This post continues the retelling of my recent time in Belize: participating in archaeological excavations on Mayan ruins and learning about jaguar conservation. Entering “Belize” in the search bar to the right will reveal the rest of the entries in this series.
On Wednesday, May 31, I continued excavating at Structure 130. But before the Humboldt State crew and I could begin working, we had to complete the three-mile hike to our sites. It was a very hot day, and before long I was covered in sweat. So once we reached our destination, I poured water on my head and gave myself a few moments to cool off. After a minute or two I was ready to dig.
Today, as in my previous days at Structure 130, I would be working with Carlos: one of our Belizean workers. He was only 17 years old, and he appeared quiet when I first met him. But he eventually opened up. Like Miguel, Carlos was patient with my poor Spanish; he even taught me the Spanish names for several animals. For example, he referred to parrots as loros. We had many chances to talk about loros, because small groups of them flew over Structure 130 almost daily: squawking loudly as they went. Earthworms, on the other hand, were called lombrices.
Carlos and I excavated in Unit C throughout the day, which is the unit I helped to set up yesterday. Right off the bat, we found a strange rock. It was shaped like a rough triangle, with two of its edges joining at a 90º angle. In addition, one side of the rock was quite smooth. But most significantly, it was made of granite. Since granite did not occur naturally near our study site, this meant the rock must have been carried in from somewhere else. We eventually delivered the rock to Texas Camp’s lab for analysis.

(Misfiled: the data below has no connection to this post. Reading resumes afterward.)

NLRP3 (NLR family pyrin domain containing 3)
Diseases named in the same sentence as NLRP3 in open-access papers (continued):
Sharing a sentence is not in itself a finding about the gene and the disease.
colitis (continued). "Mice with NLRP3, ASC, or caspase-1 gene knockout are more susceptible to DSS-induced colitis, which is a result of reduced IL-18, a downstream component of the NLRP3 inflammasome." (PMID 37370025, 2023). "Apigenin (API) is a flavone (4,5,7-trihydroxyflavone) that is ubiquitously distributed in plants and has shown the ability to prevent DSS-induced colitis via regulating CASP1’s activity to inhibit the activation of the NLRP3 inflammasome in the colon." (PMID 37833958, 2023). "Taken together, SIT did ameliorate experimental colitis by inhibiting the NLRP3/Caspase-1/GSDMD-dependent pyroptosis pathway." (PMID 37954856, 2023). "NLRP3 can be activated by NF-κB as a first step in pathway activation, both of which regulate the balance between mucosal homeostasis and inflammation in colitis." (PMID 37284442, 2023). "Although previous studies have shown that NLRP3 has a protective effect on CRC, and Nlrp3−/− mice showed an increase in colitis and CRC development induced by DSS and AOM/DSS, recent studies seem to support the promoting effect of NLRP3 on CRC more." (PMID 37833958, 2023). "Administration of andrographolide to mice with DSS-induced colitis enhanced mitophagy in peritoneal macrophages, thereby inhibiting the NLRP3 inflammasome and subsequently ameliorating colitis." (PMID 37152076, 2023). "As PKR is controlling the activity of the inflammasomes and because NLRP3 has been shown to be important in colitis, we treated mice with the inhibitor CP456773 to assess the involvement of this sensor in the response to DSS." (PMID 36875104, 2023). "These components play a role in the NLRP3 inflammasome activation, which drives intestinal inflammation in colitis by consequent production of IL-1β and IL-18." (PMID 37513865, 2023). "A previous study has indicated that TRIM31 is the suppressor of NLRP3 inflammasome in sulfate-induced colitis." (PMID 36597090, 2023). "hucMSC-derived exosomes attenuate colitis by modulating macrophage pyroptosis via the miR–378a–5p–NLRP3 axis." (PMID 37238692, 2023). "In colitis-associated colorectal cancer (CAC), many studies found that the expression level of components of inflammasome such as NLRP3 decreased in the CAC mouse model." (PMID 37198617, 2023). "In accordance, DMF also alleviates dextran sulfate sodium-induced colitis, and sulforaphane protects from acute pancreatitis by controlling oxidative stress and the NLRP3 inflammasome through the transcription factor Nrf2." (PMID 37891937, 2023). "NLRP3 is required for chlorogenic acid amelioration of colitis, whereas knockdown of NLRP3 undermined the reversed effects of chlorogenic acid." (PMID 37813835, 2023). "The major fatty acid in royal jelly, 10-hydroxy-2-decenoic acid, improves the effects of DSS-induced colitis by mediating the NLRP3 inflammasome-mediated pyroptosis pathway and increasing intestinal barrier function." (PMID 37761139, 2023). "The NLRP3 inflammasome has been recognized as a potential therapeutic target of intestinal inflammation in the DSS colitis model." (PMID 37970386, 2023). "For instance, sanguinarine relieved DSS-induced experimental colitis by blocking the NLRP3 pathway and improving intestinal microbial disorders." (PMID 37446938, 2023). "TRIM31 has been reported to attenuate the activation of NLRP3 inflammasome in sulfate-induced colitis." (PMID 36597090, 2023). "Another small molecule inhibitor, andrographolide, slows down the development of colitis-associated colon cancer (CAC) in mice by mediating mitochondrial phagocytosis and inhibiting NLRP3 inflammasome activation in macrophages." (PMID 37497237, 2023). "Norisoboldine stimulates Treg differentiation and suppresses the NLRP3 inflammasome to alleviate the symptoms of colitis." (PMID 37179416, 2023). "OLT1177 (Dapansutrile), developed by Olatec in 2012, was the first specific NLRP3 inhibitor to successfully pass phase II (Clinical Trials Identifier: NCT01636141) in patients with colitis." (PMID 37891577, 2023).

As we continued working, Carlos and I uncovered a series of stone cobbles (piles of rocks). They aligned with cobbles found in an older unit to give a strong impression of stairs. We were uncovering more of this ancient structure, and hopefully generating more data about it. But today’s most exciting event occurred long after we had returned from the field.
Dr. Valdez’s talk mostly concerned the history of the Programme for Belize Archaeological Project (PfBAP), which I was now a part of. He told us that conditions at Texas Camp used to be much more austere. The dining hall, which we were now sitting in, used to be completely unwalled – leaving it largely open to the elements. Flooding also used to be more of a problem, before a series of well-placed trenches were constructed.
However, I remember Dr. Valdez’s presentation style better than his actual content. He was hysterical. He had a dry sense of humor that I found to be delightfully entertaining, especially since he usually appeared to be serious.
It felt great to laugh, because earlier in the day I had begun to have doubts. I found myself wondering what I was doing in the middle of a Belizean rain forest, trying to conduct field work in a science I knew nothing about. Throwing myself into a foreign country, simply hoping that something good would come of it, was beginning to seem crazy to me.
But I had long passed the point of no return, so my only choice was to press forward.